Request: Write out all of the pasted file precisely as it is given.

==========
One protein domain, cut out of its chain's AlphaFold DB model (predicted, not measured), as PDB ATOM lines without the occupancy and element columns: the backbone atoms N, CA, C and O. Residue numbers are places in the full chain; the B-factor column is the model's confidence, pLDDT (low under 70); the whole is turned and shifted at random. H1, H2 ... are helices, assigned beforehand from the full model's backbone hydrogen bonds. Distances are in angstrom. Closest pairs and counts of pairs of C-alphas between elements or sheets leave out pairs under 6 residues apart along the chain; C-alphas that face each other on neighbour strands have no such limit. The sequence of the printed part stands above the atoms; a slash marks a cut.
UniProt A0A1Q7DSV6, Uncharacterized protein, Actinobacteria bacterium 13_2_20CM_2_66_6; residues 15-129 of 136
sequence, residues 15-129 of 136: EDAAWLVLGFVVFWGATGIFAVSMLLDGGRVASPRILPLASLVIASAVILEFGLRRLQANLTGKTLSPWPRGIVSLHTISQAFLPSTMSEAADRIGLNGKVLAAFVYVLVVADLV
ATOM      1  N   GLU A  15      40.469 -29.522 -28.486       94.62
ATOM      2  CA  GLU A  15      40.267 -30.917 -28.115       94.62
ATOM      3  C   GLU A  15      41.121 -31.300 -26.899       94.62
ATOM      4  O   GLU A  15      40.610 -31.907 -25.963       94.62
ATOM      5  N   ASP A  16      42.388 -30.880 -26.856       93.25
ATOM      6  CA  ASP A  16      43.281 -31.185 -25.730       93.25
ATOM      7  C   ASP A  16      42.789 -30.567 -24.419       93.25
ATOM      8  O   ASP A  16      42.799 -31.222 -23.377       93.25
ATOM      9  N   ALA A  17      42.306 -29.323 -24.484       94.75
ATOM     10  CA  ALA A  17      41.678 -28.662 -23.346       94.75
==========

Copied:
One protein domain, cut out of its chain's AlphaFold DB model (predicted, not measured), as PDB ATOM lines without the occupancy and element columns: the backbone atoms N, CA, C and O. Residue numbers are places in the full chain; the B-factor column is the model's confidence, pLDDT (low under 70); the whole is turned and shifted at random. H1, H2 ... are helices, assigned beforehand from the full model's backbone hydrogen bonds. Distances are in angstrom. Closest pairs and counts of pairs of C-alphas between elements or sheets leave out pairs under 6 residues apart along the chain; C-alphas that face each other on neighbour strands have no such limit. The sequence of the printed part stands above the atoms; a slash marks a cut.
UniProt A0A1Q7DSV6, Uncharacterized protein, Actinobacteria bacterium 13_2_20CM_2_66_6; residues 15-129 of 136
sequence, residues 15-129 of 136: EDAAWLVLGFVVFWGATGIFAVSMLLDGGRVASPRILPLASLVIASAVILEFGLRRLQANLTGKTLSPWPRGIVSLHTISQAFLPSTMSEAADRIGLNGKVLAAFVYVLVVADLV
ATOM      1  N   GLU A  15      40.469 -29.522 -28.486       94.62
ATOM      2  CA  GLU A  15      40.267 -30.917 -28.115       94.62
ATOM      3  C   GLU A  15      41.121 -31.300 -26.899       94.62
ATOM      4  O   GLU A  15      40.610 -31.907 -25.963       94.62
ATOM      5  N   ASP A  16      42.388 -30.880 -26.856       93.25
ATOM      6  CA  ASP A  16      43.281 -31.185 -25.730       93.25
ATOM      7  C   ASP A  16      42.789 -30.567 -24.419       93.25
ATOM      8  O   ASP A  16      42.799 -31.222 -23.377       93.25
ATOM      9  N   ALA A  17      42.306 -29.323 -24.484       94.75
ATOM     10  CA  ALA A  17      41.678 -28.662 -23.346       94.75